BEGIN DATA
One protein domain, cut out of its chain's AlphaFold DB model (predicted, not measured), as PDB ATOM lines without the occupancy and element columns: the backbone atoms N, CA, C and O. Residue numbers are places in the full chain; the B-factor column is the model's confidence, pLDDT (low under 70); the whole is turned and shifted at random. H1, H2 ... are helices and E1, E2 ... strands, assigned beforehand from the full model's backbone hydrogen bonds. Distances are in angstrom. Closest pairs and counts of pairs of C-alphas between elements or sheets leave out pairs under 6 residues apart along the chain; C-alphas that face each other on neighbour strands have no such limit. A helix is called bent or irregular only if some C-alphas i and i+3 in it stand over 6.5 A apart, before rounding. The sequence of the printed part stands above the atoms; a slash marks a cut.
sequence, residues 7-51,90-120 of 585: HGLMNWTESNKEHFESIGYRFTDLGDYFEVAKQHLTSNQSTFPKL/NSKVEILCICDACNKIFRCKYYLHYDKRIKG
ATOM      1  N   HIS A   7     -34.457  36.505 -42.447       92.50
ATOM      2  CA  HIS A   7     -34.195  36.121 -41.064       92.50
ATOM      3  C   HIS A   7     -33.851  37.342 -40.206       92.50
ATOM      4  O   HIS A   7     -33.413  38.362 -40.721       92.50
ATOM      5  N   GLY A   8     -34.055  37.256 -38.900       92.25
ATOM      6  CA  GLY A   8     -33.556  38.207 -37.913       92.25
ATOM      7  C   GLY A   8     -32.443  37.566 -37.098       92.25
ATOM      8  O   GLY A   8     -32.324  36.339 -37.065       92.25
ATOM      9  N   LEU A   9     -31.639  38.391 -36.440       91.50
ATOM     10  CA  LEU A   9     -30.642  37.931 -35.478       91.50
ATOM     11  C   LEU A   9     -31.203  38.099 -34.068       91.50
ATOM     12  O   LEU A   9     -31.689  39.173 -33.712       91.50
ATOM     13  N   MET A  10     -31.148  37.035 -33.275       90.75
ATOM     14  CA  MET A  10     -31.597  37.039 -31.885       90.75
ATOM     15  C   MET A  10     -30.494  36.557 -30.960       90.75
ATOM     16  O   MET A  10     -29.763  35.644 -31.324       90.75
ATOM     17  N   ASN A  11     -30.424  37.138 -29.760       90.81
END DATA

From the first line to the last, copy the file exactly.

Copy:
One protein domain, cut out of its chain's AlphaFold DB model (predicted, not measured), as PDB ATOM lines without the occupancy and element columns: the backbone atoms N, CA, C and O. Residue numbers are places in the full chain; the B-factor column is the model's confidence, pLDDT (low under 70); the whole is turned and shifted at random. H1, H2 ... are helices and E1, E2 ... strands, assigned beforehand from the full model's backbone hydrogen bonds. Distances are in angstrom. Closest pairs and counts of pairs of C-alphas between elements or sheets leave out pairs under 6 residues apart along the chain; C-alphas that face each other on neighbour strands have no such limit. A helix is called bent or irregular only if some C-alphas i and i+3 in it stand over 6.5 A apart, before rounding. The sequence of the printed part stands above the atoms; a slash marks a cut.
sequence, residues 7-51,90-120 of 585: HGLMNWTESNKEHFESIGYRFTDLGDYFEVAKQHLTSNQSTFPKL/NSKVEILCICDACNKIFRCKYYLHYDKRIKG
ATOM      1  N   HIS A   7     -34.457  36.505 -42.447       92.50
ATOM      2  CA  HIS A   7     -34.195  36.121 -41.064       92.50
ATOM      3  C   HIS A   7     -33.851  37.342 -40.206       92.50
ATOM      4  O   HIS A   7     -33.413  38.362 -40.721       92.50
ATOM      5  N   GLY A   8     -34.055  37.256 -38.900       92.25
ATOM      6  CA  GLY A   8     -33.556  38.207 -37.913       92.25
ATOM      7  C   GLY A   8     -32.443  37.566 -37.098       92.25
ATOM      8  O   GLY A   8     -32.324  36.339 -37.065       92.25
ATOM      9  N   LEU A   9     -31.639  38.391 -36.440       91.50
ATOM     10  CA  LEU A   9     -30.642  37.931 -35.478       91.50
ATOM     11  C   LEU A   9     -31.203  38.099 -34.068       91.50
ATOM     12  O   LEU A   9     -31.689  39.173 -33.712       91.50
ATOM     13  N   MET A  10     -31.148  37.035 -33.275       90.75
ATOM     14  CA  MET A  10     -31.597  37.039 -31.885       90.75
ATOM     15  C   MET A  10     -30.494  36.557 -30.960       90.75
ATOM     16  O   MET A  10     -29.763  35.644 -31.324       90.75
ATOM     17  N   ASN A  11     -30.424  37.138 -29.760       90.81